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Strategies to Reduce GI Risk With NSAIDs

GI risk with NSAIDs

A 68-year-old male presents to your care with chronic back pain. He is taking ketorolac and states that NSAIDs are the mainstay of pain relief. He won’t take opioids due to a family history of addiction. Acetaminophen and other medications he has tried in the past just didn’t do much. He was recently told that NSAIDs can worsen some stomach conditions and he reports that many years ago he did have a stomach ulcer. He questions if this is true and what he should do about it? So what can we do to reduce GI risk with NSAIDs?

This is a common problem in geriatric patients. We don’t like to use NSAIDs, but alternatives may be limited. In this situation, I definitely would worry about GI bleed risk. I wanted to identify some possible strategies to reduce the GI risk with NSAIDs.

Reduce GI Risk With NSAIDs – Dose Reduction

It may seem obvious, but the first thing I would consider is where is his pain control at. If he is reporting that he has no pain on his NSAID (which would be unlikely), the easiest thing to do is to make sure this patient is at the lowest effective dose. A small reduction in the dose should be considered and is an easy first step. Lower dose, hopefully, lower risk.

Consider a More GI Friendly NSAID

If he still is battling pain and has no desire to reduce or reductions in the past have led to more pain, a dose reduction is probably not likely. In this situation, an option I’d look at is an alternative NSAIDs that may have less GI risk. Diclofenac, ibuprofen, and celecoxib likely would have lower GI risk and might be considerations after reviewing his past medical history. Whenever considering changes with NSAIDs, we must also consider cardiovascular and renal risks. Ketorolac is one of the highest GI risk medications and does have a boxed warning.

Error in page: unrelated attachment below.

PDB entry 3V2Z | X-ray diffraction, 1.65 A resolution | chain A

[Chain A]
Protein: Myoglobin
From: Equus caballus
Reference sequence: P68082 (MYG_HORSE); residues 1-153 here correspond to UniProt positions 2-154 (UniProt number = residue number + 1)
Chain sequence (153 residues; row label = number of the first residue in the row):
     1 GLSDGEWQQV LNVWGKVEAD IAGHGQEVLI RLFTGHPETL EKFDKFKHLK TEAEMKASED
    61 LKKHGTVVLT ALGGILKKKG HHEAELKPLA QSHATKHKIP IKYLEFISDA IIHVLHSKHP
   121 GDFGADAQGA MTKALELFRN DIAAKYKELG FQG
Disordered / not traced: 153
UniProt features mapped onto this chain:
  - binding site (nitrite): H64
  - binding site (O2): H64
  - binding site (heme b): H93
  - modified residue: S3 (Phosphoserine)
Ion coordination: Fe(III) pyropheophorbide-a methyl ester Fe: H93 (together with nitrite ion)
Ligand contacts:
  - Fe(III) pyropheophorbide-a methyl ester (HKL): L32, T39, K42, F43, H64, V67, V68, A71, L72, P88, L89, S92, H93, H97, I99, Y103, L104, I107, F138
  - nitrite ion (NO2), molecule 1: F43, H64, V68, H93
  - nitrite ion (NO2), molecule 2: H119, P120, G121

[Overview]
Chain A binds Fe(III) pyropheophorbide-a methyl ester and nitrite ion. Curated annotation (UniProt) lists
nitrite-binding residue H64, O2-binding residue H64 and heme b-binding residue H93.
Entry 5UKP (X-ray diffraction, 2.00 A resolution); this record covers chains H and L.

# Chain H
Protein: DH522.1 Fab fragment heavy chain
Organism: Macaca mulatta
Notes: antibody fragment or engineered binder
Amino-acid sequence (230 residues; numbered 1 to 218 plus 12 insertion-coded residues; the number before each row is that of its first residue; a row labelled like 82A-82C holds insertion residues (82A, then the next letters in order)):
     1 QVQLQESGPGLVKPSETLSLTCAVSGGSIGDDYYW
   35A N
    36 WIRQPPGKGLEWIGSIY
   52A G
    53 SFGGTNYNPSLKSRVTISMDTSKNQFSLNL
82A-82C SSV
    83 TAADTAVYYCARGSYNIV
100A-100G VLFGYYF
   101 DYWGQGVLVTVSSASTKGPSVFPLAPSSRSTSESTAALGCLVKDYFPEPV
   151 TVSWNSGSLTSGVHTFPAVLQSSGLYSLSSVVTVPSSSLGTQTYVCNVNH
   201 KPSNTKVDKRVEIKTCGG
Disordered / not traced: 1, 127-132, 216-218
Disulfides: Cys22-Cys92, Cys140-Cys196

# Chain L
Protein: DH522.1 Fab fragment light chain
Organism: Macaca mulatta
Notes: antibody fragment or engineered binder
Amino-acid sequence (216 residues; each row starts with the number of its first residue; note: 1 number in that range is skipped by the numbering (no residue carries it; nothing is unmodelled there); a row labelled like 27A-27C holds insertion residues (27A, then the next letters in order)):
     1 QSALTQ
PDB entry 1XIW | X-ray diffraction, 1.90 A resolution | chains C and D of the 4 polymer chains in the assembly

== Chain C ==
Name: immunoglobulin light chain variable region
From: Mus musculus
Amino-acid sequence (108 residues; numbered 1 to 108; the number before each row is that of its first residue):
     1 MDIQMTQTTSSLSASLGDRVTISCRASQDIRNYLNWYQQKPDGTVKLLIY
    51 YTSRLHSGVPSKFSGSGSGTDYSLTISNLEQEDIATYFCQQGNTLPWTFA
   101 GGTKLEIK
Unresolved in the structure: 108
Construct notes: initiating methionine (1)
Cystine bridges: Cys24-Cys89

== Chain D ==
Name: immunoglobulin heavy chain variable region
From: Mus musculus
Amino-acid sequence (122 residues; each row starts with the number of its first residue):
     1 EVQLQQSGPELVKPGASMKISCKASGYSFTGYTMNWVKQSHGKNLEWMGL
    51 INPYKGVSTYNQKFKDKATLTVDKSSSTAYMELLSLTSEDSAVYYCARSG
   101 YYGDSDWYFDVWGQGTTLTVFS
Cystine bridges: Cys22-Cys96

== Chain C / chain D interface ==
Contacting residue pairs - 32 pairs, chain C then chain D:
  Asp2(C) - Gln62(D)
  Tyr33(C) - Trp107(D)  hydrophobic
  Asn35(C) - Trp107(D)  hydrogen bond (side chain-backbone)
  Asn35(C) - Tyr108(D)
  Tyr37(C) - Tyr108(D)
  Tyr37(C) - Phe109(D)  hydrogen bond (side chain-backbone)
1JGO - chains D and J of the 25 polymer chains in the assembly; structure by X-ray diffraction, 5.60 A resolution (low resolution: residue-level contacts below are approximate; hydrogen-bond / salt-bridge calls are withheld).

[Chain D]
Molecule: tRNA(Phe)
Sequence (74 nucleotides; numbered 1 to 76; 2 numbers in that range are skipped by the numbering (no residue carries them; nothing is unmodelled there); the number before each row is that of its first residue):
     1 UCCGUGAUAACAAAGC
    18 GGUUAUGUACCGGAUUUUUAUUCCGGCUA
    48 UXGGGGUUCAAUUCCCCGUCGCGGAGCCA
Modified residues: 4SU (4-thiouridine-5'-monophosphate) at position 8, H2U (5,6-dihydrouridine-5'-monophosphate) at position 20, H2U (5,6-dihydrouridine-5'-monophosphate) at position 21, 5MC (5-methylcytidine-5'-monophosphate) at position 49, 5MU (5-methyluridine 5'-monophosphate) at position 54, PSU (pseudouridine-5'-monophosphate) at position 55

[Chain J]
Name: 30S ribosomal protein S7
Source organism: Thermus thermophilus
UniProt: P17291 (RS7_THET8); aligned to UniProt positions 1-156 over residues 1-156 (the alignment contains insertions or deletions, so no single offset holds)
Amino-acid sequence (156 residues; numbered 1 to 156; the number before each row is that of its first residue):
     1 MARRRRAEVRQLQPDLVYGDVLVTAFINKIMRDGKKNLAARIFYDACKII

Protect the GI Tract

GI protection should be looked at in patients who require long term NSAID therapy and have risk factors for GI bleed. This would be another option in this patient. Considering GI bleed protection by using a PPI or H2 blocker would also be on the table in this situation.

Review that Med List!

Reviewing other medications that may increase GI bleed risk is very important. I have seen numerous patients who take duplicate NSAID therapy. What usually happens is they get placed on a prescription NSAID and the relief is inadequate for them and they supplement with more OTC analgesia (ibuprofen, naproxen). Keep an eye out for this.

Other agents to think about include any medications that will increase bleeding risk. Antiplatelets and anticoagulants are two of the most commonly used classes.

What else would you consider in this patient?!

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Written By Eric Christianson

October 2, 2019

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